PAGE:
The Gospel also helps us recognize our own need to be evangelized. As the People of God immersed in the world, often tempted by our own false idols, we too need to examine the way we pray, celebrate and proclaim the Gospel. Our mission requires us first of all to create in the Church itself mutual esteem, reverence and harmony and to acknowledge all legitimate diversity. The ties which unite the faithful together are stronger than those which separate them. Let there be unity in what is necessary, freedom in what is doubtful and charity in everything.

The Holy Spirit is the prime agent of Evangelization, inspiring each of us to proclaim the Gospel and causing us to understand and accept the words of salvation in the depth of our being. Without the Holy Spirit, the most convincing arguments or most highly developed plans based on sociology or psychology are quickly seen to be without value.

Why we need a new Evangelization

The Evangelization of today's world – the New Evangelization so often spoken about by the Servant of God John Paul II – is a task in which the Church places great hope; yet the Church is fully aware of the innumerable obstacles she faces in this work due to the extraordinary changes happening at a personal and social level and, above all, to a postmodern culture in serious crisis.

How many times did the Servant of God John Paul II exhort the Church at the beginning of the third millennium about the mission of Evangelization! Listen to his words: "I have often repeated the call for a New Evangelization during these years. I repeat it again in order to emphasize that we must renew that original impulse and allow ourselves to be filled with the zeal of the apostolic preaching after Pentecost. We must awaken in ourselves those sentiments of St. Paul who exclaimed: "Woe to me if I do not proclaim the Gospel!" (I Corinthians 9:16).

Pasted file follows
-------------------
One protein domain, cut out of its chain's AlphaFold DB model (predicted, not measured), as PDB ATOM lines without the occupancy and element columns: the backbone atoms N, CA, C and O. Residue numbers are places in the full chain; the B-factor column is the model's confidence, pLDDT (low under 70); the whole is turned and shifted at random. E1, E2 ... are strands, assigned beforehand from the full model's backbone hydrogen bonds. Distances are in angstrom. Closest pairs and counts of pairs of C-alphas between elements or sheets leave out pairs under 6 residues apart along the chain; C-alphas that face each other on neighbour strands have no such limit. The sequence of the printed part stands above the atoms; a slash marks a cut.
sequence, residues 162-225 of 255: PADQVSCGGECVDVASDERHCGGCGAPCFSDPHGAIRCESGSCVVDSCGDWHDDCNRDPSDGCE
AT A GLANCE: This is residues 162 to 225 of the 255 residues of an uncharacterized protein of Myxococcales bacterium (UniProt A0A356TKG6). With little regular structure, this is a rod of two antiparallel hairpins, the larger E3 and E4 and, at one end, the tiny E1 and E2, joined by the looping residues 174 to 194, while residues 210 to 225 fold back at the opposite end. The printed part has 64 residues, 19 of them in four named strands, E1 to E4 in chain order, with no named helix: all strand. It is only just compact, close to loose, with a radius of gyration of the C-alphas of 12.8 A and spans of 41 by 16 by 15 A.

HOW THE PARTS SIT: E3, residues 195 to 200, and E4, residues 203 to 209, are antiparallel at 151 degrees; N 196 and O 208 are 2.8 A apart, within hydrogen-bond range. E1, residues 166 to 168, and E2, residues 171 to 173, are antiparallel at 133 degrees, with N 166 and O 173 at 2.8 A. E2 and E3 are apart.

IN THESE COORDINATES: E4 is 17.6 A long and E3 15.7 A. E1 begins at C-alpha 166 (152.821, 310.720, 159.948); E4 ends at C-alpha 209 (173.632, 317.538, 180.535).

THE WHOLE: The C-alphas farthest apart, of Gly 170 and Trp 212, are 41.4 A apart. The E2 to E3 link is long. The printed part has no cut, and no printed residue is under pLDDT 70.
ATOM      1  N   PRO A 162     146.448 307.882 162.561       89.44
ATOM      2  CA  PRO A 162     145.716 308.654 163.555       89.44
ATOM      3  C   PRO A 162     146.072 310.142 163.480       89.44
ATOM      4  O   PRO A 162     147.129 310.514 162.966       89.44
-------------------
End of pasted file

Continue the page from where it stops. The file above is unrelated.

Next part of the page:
The greatest challenge facing the Church at the beginning of the new millennium is the task that has always been entrusted to her: Evangelization. The Church is called in every epoch, and therefore in our own, to embrace anew the missionary mandate of the Risen Christ: "Go therefore and make disciples of all nations, baptizing them in the name of the Father and of the Son and of the Holy Spirit, and teaching them to obey everything that I have commanded you." (Matthew 28:19-20).